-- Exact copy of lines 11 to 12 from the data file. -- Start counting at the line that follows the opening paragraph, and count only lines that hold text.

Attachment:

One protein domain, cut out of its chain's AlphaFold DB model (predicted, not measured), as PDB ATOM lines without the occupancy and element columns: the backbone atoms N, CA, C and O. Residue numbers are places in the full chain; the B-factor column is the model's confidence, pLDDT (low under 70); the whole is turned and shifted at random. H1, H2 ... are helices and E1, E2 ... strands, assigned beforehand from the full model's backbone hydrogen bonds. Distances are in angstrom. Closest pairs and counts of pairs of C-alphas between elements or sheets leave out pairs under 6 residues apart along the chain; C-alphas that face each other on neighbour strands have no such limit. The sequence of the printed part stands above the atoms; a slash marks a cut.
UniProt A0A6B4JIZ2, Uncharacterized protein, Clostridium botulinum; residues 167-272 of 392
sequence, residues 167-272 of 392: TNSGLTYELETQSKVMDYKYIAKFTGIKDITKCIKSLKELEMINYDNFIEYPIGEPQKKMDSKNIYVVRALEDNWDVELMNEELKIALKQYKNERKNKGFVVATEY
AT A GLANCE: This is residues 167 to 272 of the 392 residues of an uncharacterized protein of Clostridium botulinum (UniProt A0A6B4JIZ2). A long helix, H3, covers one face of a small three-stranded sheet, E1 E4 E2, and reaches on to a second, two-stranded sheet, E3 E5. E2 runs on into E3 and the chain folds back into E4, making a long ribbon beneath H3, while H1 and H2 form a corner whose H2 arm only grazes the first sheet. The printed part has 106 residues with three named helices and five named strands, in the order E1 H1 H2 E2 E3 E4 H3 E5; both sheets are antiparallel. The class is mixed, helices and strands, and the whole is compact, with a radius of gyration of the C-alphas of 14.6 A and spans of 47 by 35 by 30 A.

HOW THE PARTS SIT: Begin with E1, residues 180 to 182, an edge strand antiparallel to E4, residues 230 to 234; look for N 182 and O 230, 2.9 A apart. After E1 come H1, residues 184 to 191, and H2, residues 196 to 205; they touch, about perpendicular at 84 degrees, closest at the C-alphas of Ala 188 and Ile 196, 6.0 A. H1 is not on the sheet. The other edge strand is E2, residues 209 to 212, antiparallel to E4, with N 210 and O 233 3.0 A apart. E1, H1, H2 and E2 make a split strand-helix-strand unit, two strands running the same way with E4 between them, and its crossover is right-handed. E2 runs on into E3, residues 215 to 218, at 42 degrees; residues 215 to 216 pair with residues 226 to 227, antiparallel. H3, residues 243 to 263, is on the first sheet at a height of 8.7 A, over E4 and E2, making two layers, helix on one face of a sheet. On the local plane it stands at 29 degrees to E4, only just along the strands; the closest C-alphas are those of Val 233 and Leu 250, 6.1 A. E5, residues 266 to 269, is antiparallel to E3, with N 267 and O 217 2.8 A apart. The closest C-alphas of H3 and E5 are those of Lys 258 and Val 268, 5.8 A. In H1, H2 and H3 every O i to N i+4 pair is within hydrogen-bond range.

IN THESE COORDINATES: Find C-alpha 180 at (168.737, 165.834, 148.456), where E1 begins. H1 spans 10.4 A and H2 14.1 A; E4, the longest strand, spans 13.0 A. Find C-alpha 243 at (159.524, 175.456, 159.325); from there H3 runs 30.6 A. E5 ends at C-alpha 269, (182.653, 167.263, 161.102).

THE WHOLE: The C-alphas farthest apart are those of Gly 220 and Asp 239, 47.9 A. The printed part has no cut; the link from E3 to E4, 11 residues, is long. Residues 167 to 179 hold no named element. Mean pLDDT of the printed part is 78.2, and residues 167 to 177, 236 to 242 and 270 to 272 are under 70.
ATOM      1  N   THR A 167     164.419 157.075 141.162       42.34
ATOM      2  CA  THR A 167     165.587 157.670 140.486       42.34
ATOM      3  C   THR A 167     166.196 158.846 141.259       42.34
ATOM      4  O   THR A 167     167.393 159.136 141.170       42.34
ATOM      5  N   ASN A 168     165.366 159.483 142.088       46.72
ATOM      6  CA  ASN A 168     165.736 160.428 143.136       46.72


ATOM      5  N   ASN A 168     165.366 159.483 142.088       46.72
ATOM      6  CA  ASN A 168     165.736 160.428 143.136       46.72